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Feasibility of Measuring HIV-related Mortality During Population-based Surveys in Africa

  • Associate Name: Stephane Helleringer
  • Funding Source/Period of the Grant: NICHD R01 06/23/16-05/31/18
  • Description:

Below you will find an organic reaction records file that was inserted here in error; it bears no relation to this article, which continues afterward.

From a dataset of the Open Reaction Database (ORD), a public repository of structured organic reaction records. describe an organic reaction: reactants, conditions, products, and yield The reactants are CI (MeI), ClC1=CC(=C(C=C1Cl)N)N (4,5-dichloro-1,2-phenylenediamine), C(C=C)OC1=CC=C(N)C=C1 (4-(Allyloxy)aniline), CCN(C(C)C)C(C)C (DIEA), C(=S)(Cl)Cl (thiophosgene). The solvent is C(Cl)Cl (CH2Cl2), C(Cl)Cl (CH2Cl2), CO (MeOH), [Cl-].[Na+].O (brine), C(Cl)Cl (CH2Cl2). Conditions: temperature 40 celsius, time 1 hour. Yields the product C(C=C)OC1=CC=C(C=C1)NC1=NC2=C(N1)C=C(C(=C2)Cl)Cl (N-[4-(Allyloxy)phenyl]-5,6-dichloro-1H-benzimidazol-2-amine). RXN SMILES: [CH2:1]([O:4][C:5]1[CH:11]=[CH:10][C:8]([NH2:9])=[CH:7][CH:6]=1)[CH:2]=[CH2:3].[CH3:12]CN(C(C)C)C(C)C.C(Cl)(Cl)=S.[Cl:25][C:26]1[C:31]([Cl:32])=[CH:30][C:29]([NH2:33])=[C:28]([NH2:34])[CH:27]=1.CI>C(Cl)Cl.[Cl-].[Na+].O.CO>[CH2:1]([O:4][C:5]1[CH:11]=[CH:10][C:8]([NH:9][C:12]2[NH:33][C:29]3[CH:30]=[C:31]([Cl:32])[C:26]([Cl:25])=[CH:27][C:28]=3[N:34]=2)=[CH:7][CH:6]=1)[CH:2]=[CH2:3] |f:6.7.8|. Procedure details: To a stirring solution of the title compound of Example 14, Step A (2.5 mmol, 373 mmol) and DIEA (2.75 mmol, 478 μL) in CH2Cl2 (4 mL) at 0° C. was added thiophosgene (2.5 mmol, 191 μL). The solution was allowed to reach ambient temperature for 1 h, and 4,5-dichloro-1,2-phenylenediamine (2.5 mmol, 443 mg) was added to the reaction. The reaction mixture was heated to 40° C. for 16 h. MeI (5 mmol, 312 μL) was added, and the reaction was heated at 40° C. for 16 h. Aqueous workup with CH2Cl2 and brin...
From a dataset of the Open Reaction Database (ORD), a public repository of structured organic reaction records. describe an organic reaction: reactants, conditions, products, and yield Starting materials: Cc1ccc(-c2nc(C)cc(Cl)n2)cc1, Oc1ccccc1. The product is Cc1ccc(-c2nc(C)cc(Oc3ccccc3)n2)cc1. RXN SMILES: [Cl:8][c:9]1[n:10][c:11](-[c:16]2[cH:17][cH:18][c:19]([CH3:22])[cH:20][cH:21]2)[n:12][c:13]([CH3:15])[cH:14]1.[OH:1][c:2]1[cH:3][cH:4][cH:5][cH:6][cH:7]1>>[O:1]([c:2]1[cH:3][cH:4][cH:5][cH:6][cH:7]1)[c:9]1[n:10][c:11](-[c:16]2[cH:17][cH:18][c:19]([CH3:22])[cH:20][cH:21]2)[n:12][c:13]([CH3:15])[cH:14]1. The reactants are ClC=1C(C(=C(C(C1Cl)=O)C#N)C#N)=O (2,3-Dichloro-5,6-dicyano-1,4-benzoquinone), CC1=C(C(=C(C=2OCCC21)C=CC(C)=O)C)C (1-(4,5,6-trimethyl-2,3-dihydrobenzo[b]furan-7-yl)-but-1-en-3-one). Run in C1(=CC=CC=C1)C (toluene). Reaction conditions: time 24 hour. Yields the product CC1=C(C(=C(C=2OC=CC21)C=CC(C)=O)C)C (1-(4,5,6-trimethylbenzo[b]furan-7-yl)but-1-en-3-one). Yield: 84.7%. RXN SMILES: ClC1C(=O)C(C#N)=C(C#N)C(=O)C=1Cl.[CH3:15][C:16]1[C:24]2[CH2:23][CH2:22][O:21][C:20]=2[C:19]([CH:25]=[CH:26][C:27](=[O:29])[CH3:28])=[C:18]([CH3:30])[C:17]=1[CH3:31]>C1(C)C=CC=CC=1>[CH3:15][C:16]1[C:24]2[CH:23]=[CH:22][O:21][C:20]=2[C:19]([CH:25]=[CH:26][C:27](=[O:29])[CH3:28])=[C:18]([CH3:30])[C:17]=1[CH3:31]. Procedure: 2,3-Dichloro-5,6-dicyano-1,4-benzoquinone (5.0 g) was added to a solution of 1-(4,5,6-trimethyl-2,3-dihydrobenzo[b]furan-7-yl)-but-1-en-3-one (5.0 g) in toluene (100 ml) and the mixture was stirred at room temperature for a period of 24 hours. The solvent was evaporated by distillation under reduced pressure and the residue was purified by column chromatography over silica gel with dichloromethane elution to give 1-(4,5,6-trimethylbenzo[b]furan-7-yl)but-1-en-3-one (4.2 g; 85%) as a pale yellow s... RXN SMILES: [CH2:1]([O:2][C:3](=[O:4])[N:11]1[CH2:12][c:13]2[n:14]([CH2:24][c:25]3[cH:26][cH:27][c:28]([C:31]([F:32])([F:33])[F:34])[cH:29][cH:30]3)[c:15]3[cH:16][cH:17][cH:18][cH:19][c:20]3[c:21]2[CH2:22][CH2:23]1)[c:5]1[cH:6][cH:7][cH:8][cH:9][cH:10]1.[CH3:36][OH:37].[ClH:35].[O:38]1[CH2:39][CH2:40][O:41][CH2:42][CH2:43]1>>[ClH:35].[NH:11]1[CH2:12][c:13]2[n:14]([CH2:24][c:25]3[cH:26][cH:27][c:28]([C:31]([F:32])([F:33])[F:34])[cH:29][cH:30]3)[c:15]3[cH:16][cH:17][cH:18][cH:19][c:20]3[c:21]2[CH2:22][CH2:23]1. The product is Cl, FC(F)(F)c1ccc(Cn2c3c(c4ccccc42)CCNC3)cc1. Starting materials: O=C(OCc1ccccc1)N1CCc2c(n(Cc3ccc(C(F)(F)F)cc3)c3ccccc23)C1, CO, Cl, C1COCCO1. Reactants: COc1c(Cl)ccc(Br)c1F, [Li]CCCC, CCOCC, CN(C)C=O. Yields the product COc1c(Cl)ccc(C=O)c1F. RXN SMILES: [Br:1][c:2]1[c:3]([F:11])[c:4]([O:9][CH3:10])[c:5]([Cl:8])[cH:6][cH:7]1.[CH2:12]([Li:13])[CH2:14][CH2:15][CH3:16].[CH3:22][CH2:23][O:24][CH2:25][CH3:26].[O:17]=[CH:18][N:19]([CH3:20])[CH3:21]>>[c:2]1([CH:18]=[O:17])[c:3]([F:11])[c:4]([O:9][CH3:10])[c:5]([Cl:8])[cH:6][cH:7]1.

Every year, large amounts of financial and human resources are invested in addressing HIV epidemics worldwide. Reducing HIV/AIDS deaths is one of the clearest indicators of success in these HIV prevention and treatment programs. It is thus crucial to collect the best possible data on HIV/AIDS mortality to 1) monitor progress towards this target and 2) evaluate the impact of HIV programs. Unfortunately, the vast majority of countries most affected by HIV epidemics, in particular those located in Sub-Saharan Africa (SSA), often lack well-functioning civil registration and disease surveillance systems (CRS). Instead, reliable data on causes of death in SSA are currently only available for small and highly selected populations. We propose to address this lack of representative data by assessing the feasibility of collecting information on HIV mortality during household surveys such as the Demographic and Health Surveys (DHS). These data constitute the primary input used by international organizations to estimate all-cause mortality in SSA countries with limited CRS. They measure mortality by asking a random sample of respondents to report the date of birth and (possibly) death of each of their close relatives (e.g., siblings). They frequently also include an assessment of other causes of death such as maternal mortality and accidents, but they do not currently collect data on HIV mortality. We will thus enhance the adult mortality questionnaire used by the DHS with 3-5 direct questions on i) the HIV status and ii) the engagement in HIV care and treatment of each reported deceased relative. We will develop this enhanced questionnaire through a participatory process of qualitative research (aim 1). We will then measure the accuracy of this questionnaire in recording HIV deaths during a retrospective validation study against reference data on HIV mortality from a health and demographic surveillance system in Malawi (aims 2 & 3). A nested randomized sub-study will also determine whether the use of audio computer-assisted self- interviewing (ACASI) can help further improve the reporting of HIV deaths during mortality surveys. If accurate, this enhanced questionnaire will yield direct estimates of the excess mortality faced by persons living with HIV in a country. This promises to significantly strengthen the evaluation of HIV care and treatment programs in SSA, and to improve our understanding of the HIV care cascade (From NIH Report).